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Remaining Under the Radar with Your Homeowner’s Coverage

If you contact your insurance company to verify coverage for a particular claim, it goes on your record.  Even if you call your agent directly, they might be obligated to inform the insurer of your inquiry.  Too many inquiries, even if you never file a claim, can jeopardize your policy.  Too many claims, regardless of their size, can result in non-renewal at the end of your policy’s term.

Here are several ways to stay under the radar with your insurance company:

  • Don’t file for small claims.  When property damage occurs, get estimates first before calling your insurer or agent.  Pay for small repairs yourself, if possible.
  • Consolidate coverage.  Have your homeowner’s and auto insurance with the same company.  The insurer might think twice about canceling if you’re likely to pull the other coverage and move elsewhere.
  • Increase your deductible.  If you heed the earlier advice and don’t intend to file for small claims, save the money you’re spending on a policy with a $250 deductible and raise it to $500 or even $1000.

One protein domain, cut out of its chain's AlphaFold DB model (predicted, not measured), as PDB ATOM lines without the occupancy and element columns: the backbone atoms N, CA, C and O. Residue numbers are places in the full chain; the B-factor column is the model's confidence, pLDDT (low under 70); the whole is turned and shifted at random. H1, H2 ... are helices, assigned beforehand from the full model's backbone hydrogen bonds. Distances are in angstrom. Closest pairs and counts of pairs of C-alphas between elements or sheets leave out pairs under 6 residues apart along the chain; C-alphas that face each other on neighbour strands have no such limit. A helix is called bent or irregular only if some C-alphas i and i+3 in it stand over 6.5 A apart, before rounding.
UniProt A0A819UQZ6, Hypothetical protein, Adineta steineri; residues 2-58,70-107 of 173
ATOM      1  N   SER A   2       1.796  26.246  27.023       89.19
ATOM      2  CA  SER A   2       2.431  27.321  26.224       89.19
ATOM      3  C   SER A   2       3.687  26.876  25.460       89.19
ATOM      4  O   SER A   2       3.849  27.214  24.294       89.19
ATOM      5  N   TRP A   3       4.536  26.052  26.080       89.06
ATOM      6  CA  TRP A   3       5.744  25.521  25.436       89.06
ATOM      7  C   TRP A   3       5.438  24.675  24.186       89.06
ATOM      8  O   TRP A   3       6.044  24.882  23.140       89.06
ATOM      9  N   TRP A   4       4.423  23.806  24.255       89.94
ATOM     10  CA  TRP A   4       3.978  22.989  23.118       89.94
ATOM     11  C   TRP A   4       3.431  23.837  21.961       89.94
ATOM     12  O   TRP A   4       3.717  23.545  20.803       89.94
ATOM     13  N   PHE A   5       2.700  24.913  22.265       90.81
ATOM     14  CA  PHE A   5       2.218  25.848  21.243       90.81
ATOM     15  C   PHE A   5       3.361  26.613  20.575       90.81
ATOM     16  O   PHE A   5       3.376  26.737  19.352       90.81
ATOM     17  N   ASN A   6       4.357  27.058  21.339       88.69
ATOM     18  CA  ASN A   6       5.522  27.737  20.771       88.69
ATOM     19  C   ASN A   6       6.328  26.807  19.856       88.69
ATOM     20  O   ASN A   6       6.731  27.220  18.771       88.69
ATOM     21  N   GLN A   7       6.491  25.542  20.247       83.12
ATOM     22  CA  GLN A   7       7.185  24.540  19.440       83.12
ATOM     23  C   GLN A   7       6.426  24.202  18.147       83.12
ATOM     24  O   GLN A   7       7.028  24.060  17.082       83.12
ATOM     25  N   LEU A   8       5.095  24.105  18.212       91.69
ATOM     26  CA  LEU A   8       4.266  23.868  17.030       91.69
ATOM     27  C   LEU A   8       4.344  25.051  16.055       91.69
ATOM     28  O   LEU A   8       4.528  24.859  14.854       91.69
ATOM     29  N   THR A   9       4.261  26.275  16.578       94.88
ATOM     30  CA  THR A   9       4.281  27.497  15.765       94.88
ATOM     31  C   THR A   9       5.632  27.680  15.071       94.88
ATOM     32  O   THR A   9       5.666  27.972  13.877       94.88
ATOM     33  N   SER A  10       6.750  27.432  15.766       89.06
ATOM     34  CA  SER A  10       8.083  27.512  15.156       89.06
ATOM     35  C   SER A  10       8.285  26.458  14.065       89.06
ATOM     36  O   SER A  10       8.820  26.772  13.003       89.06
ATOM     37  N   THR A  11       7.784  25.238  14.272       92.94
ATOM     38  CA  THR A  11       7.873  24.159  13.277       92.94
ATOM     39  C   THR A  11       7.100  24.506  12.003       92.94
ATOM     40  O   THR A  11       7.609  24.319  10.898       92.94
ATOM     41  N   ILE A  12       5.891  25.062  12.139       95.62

• Insure your home for its replacement cost, instead of the balance of the mortgage, and save money.  Approximately 25 percent of your mortgage represents the cost of the land.  If your home burns to the ground, you’ll still have the land.
  • Stay with the same insurer indefinitely.  You’ll build up a track record, and your insurer might refrain from canceling your policy if you do have a claim. 
  • If you purchase a house, check into a homeowner’s policy before your closing date.  Thanks to the Comprehensive Loss Underwriting Exchange (CLUE), there is a database of insurance claims that inform an insurer if a particular house has ever been subject to a claim.  If previous claims were paid on the house, you’ll have a hard time obtaining coverage, even if you’ve personally never filed a claim.  Furthermore, any insurance you’ll find will be more expensive than standard rates.

At the same time, if you’ve filed claims before and purchase a new home, you could be denied a policy, not because of the house, but because of your own claims history. 

Call your state’s insurance commission to ask about state regulations concerning non-renewal or cancellation.  A few states have laws that prevent an insurer from refusing to renew your policy for claims caused by acts of nature.